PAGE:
After weighing all the factors, do you think your mental health issues are linked to your emotionally unavailable fathers and mothers? If so, recognize the issues you need to deal with and proceed to the next step.

Step 2: Take it slowly

The emotional trauma you are experiencing now happened over far too many years. So, don’t expect to get rid of its aftereffects overnight. You need to be patient as repairing the damage of emotional neglect requires time. 

Start by being kind to yourself. Treat yourself with all the love and compassion you can manage. This may not come naturally or easily as you are not used to it. Take baby steps towards recovery.

When you make a mistake, don’t be too harsh on yourself. Stop beating yourself up over the missteps and resultant damages. Just keep telling yourself that it is okay to make mistakes and that others do it all the time. 

Next, you can focus on your ability to trust others. Since you have never trusted anyone all your life, this won’t come easy for you. Again, take small steps and as you gain confidence, you can move ahead with more confidence.

Learn how to take care of yourself. This is a vital step in your recovery process. You may have to use a trial and error approach to understand what works and what is right. Once you get a hang of it, you would find it smooth-sailing.

Step 3: Acknowledge your needs and wants

All these years you learned to suppress your emotions and needs because that is what was expected from you. Every time you displayed negative emotions, you were reprimanded by your emotionally distant parents. Now that you are trying to shake off the bad effects, it is time you learned to recognize and accept your needs and emotions. 

Once you know what you want, you can work towards meeting them. You may feel apprehensive about expressing your wants openly. If you are feeling anxious or stressed about it, take a step back and relax. Come back and try again after a while.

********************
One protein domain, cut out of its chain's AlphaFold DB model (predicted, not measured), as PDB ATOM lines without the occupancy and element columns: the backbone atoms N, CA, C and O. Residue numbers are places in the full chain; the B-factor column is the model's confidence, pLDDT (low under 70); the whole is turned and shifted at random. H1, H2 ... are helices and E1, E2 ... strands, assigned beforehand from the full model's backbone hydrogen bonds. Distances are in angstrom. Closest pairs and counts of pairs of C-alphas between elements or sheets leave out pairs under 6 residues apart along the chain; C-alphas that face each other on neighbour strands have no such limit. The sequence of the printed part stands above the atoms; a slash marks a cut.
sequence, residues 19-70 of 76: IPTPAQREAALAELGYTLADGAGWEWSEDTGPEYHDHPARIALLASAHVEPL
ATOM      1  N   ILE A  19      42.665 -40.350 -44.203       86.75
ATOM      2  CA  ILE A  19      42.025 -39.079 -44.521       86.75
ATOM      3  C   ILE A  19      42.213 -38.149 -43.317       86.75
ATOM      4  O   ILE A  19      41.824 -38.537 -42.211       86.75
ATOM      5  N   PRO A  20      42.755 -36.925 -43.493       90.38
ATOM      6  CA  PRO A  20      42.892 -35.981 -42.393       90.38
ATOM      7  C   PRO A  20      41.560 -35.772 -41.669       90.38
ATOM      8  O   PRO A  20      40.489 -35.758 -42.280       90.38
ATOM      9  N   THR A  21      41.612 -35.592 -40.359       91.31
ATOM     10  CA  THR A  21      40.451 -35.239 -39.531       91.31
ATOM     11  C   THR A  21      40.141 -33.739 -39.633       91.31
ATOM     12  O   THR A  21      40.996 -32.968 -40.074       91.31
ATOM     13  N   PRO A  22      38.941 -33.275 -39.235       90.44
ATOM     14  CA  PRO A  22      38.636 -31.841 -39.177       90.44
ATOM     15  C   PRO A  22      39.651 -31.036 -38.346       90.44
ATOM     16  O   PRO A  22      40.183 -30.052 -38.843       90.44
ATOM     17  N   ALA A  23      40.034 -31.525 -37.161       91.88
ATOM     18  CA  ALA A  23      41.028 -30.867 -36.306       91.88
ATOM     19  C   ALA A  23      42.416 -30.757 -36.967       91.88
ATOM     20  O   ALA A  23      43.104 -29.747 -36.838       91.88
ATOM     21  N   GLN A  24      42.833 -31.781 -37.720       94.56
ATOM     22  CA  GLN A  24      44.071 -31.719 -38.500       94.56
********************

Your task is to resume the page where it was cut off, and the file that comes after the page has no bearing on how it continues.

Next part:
Step 4: Get help

Not everyone suffering from the aftereffects of emotional neglect from parents can manage to recover from the trauma all by themselves. If you are finding the going tough, rope in the services of a trusted friend or family member. If you find this ineffective as well, don’t hesitate to seek help from a mental health care professional.

Take care when choosing the therapist. Pick one with experience in dealing with similar patients. You will be pleasantly surprised to find that these one-on-one sessions can transform you into a happy and outgoing person in no time. 

Choose a therapist based on recommendations from your family and friends circle. Or you can ask your GP to recommend the right therapist.

Bottom line

The aftereffects of trauma can be really deep and long-lasting. If ignored and left unattended, it can ruin your entire life. As the trauma took place over a long period, it will take some time to undo its harmful effects. Take small steps patiently over time and this is the key to recovery.

When you are drowning in negative emotions, you may consider recovery inconceivable. Contrary to your belief and supposition, you would be pleasantly surprised that you can make a full recovery and lead as normal a life as anyone else.